Poch F.G.M.,Charité - Medical University of Berlin |
Rieder C.,Fraunhofer Institute for Medical Image Computing |
Ballhausen H.,Fraunhofer Institute for Medical Image Computing |
Knappe V.,Laser und Medizin Technology GmbH |
And 4 more authors.
International Journal of Hyperthermia | Year: 2016
Purpose: Major limitations of conventional RFA are vascular cooling effects. However, vascular cooling effects are supposed to be less pronounced in multipolar RFA. The objective of this ex vivo study was a systematic evaluation of the vascular cooling effects in multipolar RFA. Materials and methods: Multipolar RFA with three bipolar RFA applicators was performed ex vivo in porcine liver (applicator distance 20 mm, energy input 40 kJ). A saline-perfused glass tube (‘vessel’) was placed parallel to the applicators in order to simulate a natural liver vessel. Five applicator-to-vessel geometries were tested. A liquid-filled glass tube without perfusion was used as a dry run. Ablations were orthogonally cut to the applicators at a defined height. Cooling effects were analysed qualitatively and quantitatively along these cross sectional areas. Results: Thirty-six ablations were performed. A cooling effect could be seen in all ablations with perfused vessels compared to the dry run. While this cooling effect did not have any influence on the ablation areas (859–1072 mm2 versus 958 mm2 in the dry run, p > 0.05), it had a distinctive impact on ablation shape. A vascular cooling effect could be observed in all ablations with perfusion directly around the vessel independent of the applicator position compared to the dry run (p < 0.01). Conclusions: A vascular cooling effect occurred in all multipolar RFA with simulated liver vessels ex vivo independent of the applicator-to-vessel geometry. While the cooling effect did not influence the total ablation area, it had a distinctive impact on the ablation shape. © 2016 Informa UK Limited, trading as Taylor & Francis Group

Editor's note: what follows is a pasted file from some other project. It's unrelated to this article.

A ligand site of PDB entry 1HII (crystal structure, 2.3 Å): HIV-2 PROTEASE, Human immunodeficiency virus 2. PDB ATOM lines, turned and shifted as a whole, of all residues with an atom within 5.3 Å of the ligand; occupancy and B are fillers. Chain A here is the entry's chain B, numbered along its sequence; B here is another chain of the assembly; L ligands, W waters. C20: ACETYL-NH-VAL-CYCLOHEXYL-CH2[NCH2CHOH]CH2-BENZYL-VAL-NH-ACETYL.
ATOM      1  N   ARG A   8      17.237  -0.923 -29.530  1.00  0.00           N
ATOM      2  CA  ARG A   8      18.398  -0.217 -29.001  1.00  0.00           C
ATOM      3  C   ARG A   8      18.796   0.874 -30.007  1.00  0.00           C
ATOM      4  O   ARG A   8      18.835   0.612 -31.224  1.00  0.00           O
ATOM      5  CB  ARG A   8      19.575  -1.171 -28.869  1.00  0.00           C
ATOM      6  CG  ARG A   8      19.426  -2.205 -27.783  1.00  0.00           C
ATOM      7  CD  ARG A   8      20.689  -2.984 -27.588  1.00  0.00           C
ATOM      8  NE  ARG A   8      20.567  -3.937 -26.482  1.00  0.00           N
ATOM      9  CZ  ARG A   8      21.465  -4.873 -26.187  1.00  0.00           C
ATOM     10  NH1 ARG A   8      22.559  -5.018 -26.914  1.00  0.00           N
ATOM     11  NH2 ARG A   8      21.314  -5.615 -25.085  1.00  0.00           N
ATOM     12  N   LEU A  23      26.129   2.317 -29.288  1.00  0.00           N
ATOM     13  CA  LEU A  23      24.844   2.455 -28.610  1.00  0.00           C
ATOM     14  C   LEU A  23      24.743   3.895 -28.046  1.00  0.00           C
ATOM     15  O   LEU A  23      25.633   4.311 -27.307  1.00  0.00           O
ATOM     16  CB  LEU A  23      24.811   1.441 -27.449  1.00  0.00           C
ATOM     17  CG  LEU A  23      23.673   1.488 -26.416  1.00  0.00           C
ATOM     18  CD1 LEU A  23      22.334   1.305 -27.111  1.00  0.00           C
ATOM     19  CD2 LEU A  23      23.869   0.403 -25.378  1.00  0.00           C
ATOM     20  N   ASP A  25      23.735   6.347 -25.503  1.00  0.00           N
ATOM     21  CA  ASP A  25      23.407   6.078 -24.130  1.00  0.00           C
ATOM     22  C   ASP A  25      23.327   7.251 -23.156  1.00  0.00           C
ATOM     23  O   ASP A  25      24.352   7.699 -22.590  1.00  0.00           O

PubMed | Charité - Medical University of Berlin, Laser und Medizin Technology GmbH and TU Berlin
Type: Journal Article | Journal: Journal of biomedical optics | Year: 2014
Raman spectroscopy based discrimination of cervical precancer and normal tissue has been shown previously in vivo with fiber probe based measurements of colposcopically selected sites. With a view to developing in vivo large area imaging, macro raster scans of native cervical cone biopsies with an average of 200 spectra per sample are implemented (n=16). The diagnostic performance is evaluated using histopathological mapping of the cervix surface. Different data reduction and classification methods (principal component analysis, wavelets, k-nearest neighbors, logistic regression, partial least squares discriminant analysis) are compared. Using bootstrapping to estimate confidence intervals for sensitivity and specificity, it is concluded that differences among different spectra classification procedures are not significant. The classification performance is evaluated depending on the tissue pathologies included in the analysis using the average performance of different classification procedures. The highest sensitivity (91%) and specificity (81%) is obtained for the discrimination of normal squamous epithelium and high-grade precancer. When other non-high-grade tissue sites, such as columnar epithelium, metaplasia, and inflammation, are included, the diagnostic performance decreases.